section 6).
• if you have ever had a severe allergic (hypersensitive) reaction to any
other type of betalactam antibiotic (penicillins, monobactams and
carbapenems).
If you think this applies to you, don’t take Zinnat until you have
checked with your doctor.
Warnings and precautions
Talk to your doctor or pharmacist before taking Zinnat.
Children
Zinnat is not recommended for children aged under 3 months, as the
safety and effectiveness are not known in this age group.
You must look out for certain symptoms, such as allergic reactions,
fungal infections (such as candida) and severe diarrhoea
(pseudomembranous colitis) while you are taking Zinnat. This will reduce
the risk of any problems. See ‘Conditions you need to look out for’ in
Section 4.
If you need a blood test
Zinnat can affect the results of a test for blood sugar levels, or a blood
screen called the Coombs test. If you need a blood test:
Tell the person taking the sample that you are taking Zinnat.

Other medicines and Zinnat
Tell your doctor or pharmacist if you are taking, have recently taken or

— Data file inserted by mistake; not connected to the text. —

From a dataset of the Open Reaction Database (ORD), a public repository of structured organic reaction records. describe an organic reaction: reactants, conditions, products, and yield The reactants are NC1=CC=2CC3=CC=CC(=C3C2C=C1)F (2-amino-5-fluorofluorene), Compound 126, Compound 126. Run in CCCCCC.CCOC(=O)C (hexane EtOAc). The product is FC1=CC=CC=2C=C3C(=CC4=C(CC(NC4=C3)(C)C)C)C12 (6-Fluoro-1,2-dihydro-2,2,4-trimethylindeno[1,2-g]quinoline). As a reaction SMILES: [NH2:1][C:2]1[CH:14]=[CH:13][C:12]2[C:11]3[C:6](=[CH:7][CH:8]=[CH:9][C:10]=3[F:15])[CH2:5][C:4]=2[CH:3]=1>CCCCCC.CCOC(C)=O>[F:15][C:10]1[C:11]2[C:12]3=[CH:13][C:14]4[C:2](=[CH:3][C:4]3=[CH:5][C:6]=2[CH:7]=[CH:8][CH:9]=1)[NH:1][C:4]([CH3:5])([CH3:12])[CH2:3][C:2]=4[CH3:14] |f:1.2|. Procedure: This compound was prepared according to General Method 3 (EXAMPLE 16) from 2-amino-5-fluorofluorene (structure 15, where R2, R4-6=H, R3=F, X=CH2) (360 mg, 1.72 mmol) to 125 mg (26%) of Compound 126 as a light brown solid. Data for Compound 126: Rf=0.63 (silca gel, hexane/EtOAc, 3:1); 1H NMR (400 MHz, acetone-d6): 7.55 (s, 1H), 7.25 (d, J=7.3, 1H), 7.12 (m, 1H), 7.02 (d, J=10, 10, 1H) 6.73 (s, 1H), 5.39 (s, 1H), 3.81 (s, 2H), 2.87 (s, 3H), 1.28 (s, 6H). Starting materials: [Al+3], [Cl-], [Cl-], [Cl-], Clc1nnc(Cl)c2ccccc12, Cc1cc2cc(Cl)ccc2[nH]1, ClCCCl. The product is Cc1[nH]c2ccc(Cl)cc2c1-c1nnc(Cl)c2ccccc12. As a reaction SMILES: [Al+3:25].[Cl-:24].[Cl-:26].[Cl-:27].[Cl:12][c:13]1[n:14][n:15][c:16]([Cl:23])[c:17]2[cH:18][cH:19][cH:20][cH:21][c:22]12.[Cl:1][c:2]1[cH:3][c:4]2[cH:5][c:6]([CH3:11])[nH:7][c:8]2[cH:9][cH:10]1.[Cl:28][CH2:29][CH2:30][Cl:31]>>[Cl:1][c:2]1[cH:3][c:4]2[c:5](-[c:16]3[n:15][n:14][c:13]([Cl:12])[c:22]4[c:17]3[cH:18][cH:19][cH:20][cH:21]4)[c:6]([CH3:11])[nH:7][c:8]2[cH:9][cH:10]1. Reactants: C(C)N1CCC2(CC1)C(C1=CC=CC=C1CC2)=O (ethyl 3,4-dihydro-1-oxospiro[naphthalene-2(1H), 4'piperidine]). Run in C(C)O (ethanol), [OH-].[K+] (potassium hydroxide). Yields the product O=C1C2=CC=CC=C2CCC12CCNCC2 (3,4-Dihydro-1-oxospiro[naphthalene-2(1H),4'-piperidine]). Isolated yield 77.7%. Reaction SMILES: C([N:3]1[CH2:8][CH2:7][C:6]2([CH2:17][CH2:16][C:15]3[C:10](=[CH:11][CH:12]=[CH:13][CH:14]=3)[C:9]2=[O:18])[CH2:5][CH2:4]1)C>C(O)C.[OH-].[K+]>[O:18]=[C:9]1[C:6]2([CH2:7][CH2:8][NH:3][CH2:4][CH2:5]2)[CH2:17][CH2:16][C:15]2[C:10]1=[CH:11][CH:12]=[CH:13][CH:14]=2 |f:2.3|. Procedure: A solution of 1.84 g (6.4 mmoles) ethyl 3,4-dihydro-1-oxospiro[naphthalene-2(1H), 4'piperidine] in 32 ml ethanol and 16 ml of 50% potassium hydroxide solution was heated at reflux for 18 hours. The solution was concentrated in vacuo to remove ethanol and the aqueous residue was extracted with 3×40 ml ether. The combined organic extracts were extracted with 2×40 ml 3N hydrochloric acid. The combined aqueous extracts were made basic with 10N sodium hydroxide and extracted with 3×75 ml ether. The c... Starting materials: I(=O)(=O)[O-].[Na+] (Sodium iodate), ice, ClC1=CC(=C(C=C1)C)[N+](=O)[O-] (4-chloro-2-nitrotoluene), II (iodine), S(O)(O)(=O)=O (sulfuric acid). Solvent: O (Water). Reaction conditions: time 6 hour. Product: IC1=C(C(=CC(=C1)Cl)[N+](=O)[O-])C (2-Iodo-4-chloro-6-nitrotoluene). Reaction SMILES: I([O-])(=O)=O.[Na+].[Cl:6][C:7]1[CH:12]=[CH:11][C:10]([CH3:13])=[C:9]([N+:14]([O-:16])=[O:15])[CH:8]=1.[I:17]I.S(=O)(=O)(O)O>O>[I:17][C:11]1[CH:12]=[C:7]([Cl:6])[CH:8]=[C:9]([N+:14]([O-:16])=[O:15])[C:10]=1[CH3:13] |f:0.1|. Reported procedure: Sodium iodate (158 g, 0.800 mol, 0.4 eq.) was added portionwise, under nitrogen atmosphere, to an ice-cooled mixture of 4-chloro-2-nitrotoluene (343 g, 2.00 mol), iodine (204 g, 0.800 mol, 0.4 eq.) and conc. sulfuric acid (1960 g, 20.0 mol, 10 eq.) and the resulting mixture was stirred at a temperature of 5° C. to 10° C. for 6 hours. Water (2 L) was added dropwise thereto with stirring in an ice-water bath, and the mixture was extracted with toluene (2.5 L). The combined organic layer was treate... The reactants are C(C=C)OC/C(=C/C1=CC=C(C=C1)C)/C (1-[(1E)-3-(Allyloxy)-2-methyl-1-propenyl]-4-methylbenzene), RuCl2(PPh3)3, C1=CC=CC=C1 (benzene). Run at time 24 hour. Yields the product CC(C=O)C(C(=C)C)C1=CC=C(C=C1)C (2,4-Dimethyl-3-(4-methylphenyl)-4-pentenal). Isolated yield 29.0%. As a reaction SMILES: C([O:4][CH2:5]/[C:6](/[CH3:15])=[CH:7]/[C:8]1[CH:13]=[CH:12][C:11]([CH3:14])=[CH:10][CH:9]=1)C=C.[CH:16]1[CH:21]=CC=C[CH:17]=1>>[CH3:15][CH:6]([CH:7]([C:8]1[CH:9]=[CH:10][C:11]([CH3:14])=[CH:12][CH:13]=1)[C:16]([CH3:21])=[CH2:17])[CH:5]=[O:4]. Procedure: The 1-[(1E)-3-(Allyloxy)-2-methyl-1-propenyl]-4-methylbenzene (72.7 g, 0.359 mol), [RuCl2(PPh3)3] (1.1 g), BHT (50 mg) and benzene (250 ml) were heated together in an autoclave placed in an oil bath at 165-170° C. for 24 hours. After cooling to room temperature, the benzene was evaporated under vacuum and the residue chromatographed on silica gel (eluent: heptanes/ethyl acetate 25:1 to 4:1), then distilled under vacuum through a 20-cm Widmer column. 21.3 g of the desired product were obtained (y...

might take any other medicines.
Medicines used to reduce the amount of acid in your stomach
(e.g. antacids used to treat heartburn) can affect how Zinnat works.
Probenecid
Oral anticoagulants
Tell your doctor or pharmacist if you are taking any medicine like
this.
Contraceptive pills
Zinnat may reduce the effectiveness of the contraceptive pill. If you are
taking the contraceptive pill while you are being treated with Zinnat you
also need to use a barrier method of contraception (such as
condoms). Ask your doctor for advice.
Pregnancy and breast-feeding and fertility
If you are pregnant or breast-feeding, think you may be pregnant or are
planning to have a baby, ask your doctor or pharmacist for advice before
taking this medicine.
Driving and using machines
Zinnat can make you dizzy and have other side effects that make you
less alert.
Don’t drive or use machines if you do not feel well.
Important information about some of the ingredients of Zinnat